5. Robert White

    Car Rule #3…Always buy Southern tin to start the rebuilding process and avoid the Eastern & Northern Tin Worm that thrives on moisture & road salt to make the byproduct iron oxide which is what everyone should avoid purchasing, man.

    Nice straight rusted out car though.

    Bob

    3
    • Arthell64 Member

      Thanks to the humidity southern cars rust from the inside out. Southwestern cars is what you want to start with.

      1
      • Robert White

        Arizona cars are what I was told to grab.

        Bob

        1
  6. redwagon

    blank canvas my arse. this has 440 6 pack clone written all over it. ha!

    2
  7. Jimmy

    Watching and bidding are 2 totally different things. I watch e-bay listing just to see if the car/truck sells and for how much. This way I get a more accurate figure on how much a car’s value is to the general public, not a auction house version.

    1
  8. Joe Machado

    Keith, get off here and get something done.
    Cool that rusty Mopars are worth more than other makes restored.
    Just finished 3 cross country trips. Two to the Monterey auctions.
    Serviced my enclosed trailer for another cross country trip.
    This time, Calif to Colorado, then North Carolina. Then Atlanta, Talladega. Then Maine. Next, Florida. Then home. A month at least.
    I am 74, and show no sign of letting up.
    Go look for yourself if you want a vehicle, instead of wasting time here complaining about rusty, expensive Mopars.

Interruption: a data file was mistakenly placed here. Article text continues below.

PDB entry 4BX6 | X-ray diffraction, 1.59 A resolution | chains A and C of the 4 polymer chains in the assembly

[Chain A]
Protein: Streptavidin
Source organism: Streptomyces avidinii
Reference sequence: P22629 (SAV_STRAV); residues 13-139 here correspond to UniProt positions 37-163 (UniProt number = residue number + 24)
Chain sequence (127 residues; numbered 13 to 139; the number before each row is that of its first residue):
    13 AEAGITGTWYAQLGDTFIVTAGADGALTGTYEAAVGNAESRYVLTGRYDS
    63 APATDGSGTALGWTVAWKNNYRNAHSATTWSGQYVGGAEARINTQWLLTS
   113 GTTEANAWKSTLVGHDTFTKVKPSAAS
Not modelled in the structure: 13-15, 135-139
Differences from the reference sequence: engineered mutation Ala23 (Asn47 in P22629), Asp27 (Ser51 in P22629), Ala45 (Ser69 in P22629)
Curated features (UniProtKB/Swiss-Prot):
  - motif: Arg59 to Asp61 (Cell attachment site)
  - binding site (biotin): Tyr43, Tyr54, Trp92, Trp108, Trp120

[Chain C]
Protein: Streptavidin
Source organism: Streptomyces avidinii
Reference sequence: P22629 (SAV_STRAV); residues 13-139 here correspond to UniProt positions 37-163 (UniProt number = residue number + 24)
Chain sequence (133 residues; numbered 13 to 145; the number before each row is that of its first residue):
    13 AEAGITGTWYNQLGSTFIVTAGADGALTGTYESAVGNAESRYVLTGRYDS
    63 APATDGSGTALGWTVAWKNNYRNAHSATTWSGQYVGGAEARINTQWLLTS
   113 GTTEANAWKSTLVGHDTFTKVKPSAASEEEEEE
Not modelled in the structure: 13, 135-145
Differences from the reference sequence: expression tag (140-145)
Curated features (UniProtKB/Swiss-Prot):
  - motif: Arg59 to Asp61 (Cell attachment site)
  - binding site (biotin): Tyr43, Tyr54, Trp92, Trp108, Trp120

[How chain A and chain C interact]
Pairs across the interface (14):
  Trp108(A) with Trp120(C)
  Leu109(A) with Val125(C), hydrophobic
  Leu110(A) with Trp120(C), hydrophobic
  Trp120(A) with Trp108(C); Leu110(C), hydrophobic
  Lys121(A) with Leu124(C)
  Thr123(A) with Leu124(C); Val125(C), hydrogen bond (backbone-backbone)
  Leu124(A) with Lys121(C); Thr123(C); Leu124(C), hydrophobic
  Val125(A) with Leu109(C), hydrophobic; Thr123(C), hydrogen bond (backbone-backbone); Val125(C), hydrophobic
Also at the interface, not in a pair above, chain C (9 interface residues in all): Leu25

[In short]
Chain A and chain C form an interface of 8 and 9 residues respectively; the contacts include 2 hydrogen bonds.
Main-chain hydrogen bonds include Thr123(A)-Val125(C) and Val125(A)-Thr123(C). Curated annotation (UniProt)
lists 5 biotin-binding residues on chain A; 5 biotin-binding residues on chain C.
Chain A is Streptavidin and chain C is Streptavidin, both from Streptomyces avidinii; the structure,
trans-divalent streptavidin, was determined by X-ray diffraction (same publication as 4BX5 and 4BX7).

2
    • Robert White

      People that haul trailer queens to auctions aren’t real car guys anyways, Keith. I agree with your assessment of the clapped out rusty Mopar with nothing left of the interior and no matching numbers engine let alone floor pans or a truck pan. Never mind this clapped out quarter panels because Joe Machado has so much money he can afford to buy that kind of clapped out crap himself.

      Frankly, it would look good in his enclosed trailer, and it would look good crossing state lines to find some other sucker greater fool than some that occupy this website aside from Joe that is.

      Type “A” personalities usually end up with Coronary Heart Disease because they never know when to let up, man. Promise me that you won’t end up like Joe!

      Bob

      2
  9. Joe Machado

    No coronary here.